Former World 1,500m champion Eamon Coghlan has lent his support to a community effort to help a Galway man who suffered severe head injuries when he fell off a ladder at work seven years ago.
Ollie Burke, who is now 37, was carrying out electrical work when he fell – a fall that resulted in an acquired brain injury. The former GAA footballer spent sixteen months in hospital, is still severely incapacitated and requires 24 hour care.
Worse still, there was no insurance in place – so his old friends, led by Gerard Bowens, wanted to do something to help towards the cost of his care; and five years ago they organised the first Run for Ollie in his native Milltown.
This year on Saturday, June 14, hundreds of runners and walkers are expected to take part in the annual 10km – an event that Senator Eamon Coughlan took time out of his busy schedule to help launch recently.
Over 500 people including professional runners, triathlon participants and walkers took part in last year’s run. This year, Ollie’s friends are hoping to increase the numbers and are calling for competitors from across the country to sign-up and compete for this worthy cause.
“The past four years have been so successful and there has been an unbelievable atmosphere with hundreds of competitors coming to Milltown for the run. Even though we’re just a group of friends and not professional event organisers, our previous four events have shown that we run a truly well organised and professional event,” said Gerard Bowens.
“Unfortunately there was no insurance in place to fund Ollie’s care so we need to raise money to look after him. He needs 24 hour supervision and has difficulty doing ordinary tasks. He recognises his family but can’t communicate how he feels.
“Ollie is blind in one eye and has limited use of his left hand. He can walk which is great but he’s unable to leave the house unaccompanied. He has also developed serious epilepsy and is prone to regular seizures. It simply goes without saying that we, and Ollie’s family, need all the help we can get,” he added.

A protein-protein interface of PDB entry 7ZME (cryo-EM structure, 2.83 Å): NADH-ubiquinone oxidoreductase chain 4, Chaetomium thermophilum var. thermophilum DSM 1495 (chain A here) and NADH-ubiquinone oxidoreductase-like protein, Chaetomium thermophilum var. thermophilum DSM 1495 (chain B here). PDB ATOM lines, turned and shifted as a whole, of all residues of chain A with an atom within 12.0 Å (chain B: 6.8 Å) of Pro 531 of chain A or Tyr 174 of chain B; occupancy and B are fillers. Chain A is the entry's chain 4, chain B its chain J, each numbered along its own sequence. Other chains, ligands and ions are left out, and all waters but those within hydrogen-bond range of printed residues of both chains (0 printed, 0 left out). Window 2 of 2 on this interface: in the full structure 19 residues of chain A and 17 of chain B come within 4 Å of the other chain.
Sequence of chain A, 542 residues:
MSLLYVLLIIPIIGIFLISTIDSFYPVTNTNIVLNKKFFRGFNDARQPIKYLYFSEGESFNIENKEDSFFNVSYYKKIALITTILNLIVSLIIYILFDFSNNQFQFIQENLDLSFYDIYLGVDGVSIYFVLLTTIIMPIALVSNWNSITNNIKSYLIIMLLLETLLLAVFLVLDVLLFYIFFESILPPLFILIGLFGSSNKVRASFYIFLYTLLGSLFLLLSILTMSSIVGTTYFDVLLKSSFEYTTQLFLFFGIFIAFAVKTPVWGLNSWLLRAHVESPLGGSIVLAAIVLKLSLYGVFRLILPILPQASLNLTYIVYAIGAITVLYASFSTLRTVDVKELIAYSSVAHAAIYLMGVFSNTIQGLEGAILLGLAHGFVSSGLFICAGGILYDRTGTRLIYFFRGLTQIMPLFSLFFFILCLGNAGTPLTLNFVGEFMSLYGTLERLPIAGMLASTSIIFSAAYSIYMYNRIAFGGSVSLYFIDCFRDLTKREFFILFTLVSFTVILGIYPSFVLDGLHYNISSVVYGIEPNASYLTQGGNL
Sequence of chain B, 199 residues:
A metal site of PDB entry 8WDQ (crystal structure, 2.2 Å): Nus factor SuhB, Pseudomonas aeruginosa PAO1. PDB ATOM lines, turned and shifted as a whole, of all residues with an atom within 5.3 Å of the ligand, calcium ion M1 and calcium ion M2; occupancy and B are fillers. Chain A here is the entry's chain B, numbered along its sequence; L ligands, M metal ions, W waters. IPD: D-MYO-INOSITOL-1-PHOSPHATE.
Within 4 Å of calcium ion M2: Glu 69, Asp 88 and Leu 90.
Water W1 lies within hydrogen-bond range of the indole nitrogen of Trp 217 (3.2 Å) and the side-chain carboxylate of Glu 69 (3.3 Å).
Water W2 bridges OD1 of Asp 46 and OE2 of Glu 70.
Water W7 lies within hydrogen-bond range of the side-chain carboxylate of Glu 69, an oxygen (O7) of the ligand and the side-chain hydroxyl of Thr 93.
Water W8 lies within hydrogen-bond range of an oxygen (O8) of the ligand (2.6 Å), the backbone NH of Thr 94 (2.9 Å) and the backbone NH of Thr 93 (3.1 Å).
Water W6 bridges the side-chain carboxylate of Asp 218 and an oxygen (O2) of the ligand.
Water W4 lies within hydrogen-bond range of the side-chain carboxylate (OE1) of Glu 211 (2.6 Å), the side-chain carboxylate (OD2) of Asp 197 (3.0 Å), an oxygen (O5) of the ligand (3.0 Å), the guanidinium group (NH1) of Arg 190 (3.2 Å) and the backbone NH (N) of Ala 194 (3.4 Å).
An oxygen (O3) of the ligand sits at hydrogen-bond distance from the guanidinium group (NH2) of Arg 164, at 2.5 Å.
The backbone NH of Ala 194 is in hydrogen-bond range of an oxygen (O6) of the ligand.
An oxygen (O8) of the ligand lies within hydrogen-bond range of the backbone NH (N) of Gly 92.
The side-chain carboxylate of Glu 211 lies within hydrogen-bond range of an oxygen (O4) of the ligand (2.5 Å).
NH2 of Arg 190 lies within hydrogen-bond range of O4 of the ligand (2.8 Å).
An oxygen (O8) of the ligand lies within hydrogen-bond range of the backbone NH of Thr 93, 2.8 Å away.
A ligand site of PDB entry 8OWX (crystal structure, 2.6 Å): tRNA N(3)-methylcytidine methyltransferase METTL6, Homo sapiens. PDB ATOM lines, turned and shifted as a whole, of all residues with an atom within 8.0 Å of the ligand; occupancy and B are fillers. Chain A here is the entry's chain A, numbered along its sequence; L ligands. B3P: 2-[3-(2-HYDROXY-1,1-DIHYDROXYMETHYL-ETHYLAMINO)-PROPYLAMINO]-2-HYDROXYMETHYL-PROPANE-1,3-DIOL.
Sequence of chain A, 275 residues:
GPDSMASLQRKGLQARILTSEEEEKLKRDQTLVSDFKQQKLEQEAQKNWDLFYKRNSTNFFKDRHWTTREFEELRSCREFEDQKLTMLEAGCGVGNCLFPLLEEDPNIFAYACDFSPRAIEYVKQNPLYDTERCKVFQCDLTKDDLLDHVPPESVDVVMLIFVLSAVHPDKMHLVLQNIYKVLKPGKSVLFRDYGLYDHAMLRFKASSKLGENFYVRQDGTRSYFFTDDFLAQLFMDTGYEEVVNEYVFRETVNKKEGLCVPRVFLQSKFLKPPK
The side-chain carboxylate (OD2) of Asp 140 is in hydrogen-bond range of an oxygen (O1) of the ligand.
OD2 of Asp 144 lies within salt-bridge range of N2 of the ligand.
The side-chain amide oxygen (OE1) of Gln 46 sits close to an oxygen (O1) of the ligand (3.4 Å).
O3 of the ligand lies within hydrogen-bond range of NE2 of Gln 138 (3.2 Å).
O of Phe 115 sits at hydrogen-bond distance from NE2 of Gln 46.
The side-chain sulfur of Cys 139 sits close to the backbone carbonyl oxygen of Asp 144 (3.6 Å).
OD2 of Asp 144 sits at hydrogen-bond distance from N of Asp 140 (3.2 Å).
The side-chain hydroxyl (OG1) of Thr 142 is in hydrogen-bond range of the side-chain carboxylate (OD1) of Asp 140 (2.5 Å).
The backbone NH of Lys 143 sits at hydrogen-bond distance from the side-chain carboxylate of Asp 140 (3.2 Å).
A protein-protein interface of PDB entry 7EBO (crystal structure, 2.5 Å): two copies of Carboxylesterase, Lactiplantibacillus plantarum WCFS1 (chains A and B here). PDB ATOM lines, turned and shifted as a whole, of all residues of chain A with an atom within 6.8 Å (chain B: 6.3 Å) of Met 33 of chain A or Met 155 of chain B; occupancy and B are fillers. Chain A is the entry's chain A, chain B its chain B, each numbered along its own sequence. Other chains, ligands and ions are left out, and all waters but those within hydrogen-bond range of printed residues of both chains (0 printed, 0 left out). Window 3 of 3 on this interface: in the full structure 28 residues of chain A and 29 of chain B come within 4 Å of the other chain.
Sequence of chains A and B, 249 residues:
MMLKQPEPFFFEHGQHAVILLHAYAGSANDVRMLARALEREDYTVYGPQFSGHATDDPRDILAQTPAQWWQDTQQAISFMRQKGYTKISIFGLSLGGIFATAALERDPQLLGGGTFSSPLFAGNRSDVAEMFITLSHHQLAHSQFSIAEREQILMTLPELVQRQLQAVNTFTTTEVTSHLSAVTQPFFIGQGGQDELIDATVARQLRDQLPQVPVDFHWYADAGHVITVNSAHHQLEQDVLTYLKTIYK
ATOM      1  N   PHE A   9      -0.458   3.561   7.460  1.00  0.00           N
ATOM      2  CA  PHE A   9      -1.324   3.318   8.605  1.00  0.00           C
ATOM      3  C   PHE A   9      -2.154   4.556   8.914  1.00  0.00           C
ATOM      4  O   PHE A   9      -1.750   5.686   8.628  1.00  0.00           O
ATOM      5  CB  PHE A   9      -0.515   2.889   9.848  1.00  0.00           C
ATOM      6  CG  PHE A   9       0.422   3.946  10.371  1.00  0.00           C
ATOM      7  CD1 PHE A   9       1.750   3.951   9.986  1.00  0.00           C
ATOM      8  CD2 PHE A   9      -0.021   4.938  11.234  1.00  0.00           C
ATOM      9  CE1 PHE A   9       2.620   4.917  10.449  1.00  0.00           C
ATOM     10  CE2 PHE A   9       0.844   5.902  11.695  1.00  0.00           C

This year’s run will take place on Saturday, June 14, at 3.00pm. Runners and walkers of all ages and abilities are welcome.
And every single penny raised from the run goes directly on funding the much needed care and on-going rehabilitation for Ollie, who lives at home with his mother and brother. Everyone that enters will be included in a draw for many spot prizes that have kindly been donated. Parking, registration, changing and showering facilities are available at Milltown Community Centre and the local GAA pitch.
Participants can register for this year’s run at a cost of €30 at www.runireland.com. Registration will also be open at the community centre, Milltown, on Friday, June 14 (6pm-9pm) or on the Saturday from11am to 2.30pm.
For more information on Ollie’s story and/or to donate to his fund please go tohttp://www.friendsofollie.com
Connacht Tribune tributes to loved ones
These past few months have seen so many communities left to silently mourn family members and friends, whose funerals they would have attended in such numbers, were it not for the current Covid-19 restrictions.
But those that are gone have not been, and will not be, forgotten – which is why we want to open the pages of the Connacht Tribune to you to tell their stories.
If you’ve lost a loved one, whether to Covid-19 or not, or if your community or organization or sports club is mourning the death of a valued member and friend, you can email us your tribute and we will publish it in our papers.
All you have to do it to click on the above link, and it will take you to a short set of questions which you can fill in – and then add whatever you feel tells the story of the life of your friend, family member or colleague.